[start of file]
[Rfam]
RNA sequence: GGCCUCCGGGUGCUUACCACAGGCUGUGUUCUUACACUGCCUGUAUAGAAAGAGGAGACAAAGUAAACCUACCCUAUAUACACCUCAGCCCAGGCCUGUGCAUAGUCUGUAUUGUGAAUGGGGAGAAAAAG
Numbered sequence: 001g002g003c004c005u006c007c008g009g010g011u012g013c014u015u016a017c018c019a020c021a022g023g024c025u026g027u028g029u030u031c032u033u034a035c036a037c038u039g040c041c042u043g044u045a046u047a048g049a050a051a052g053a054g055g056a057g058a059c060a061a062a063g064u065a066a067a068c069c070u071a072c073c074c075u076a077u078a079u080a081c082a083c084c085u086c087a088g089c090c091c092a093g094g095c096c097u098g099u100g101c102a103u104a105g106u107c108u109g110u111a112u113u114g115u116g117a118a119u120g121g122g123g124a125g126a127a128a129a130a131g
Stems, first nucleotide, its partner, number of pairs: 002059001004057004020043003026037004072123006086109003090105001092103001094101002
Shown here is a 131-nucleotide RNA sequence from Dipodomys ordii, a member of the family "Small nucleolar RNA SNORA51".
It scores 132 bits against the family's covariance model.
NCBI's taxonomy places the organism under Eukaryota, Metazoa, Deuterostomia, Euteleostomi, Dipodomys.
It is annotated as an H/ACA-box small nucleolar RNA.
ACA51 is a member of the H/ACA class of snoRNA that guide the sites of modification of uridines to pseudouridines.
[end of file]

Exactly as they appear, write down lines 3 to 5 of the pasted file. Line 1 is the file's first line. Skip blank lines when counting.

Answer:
Numbered sequence: 001g002g003c004c005u006c007c008g009g010g011u012g013c014u015u016a017c018c019a020c021a022g023g024c025u026g027u028g029u030u031c032u033u034a035c036a037c038u039g040c041c042u043g044u045a046u047a048g049a050a051a052g053a054g055g056a057g058a059c060a061a062a063g064u065a066a067a068c069c070u071a072c073c074c075u076a077u078a079u080a081c082a083c084c085u086c087a088g089c090c091c092a093g094g095c096c097u098g099u100g101c102a103u104a105g106u107c108u109g110u111a112u113u114g115u116g117a118a119u120g121g122g123g124a125g126a127a128a129a130a131g
Stems, first nucleotide, its partner, number of pairs: 002059001004057004020043003026037004072123006086109003090105001092103001094101002
Shown here is a 131-nucleotide RNA sequence from Dipodomys ordii, a member of the family "Small nucleolar RNA SNORA51".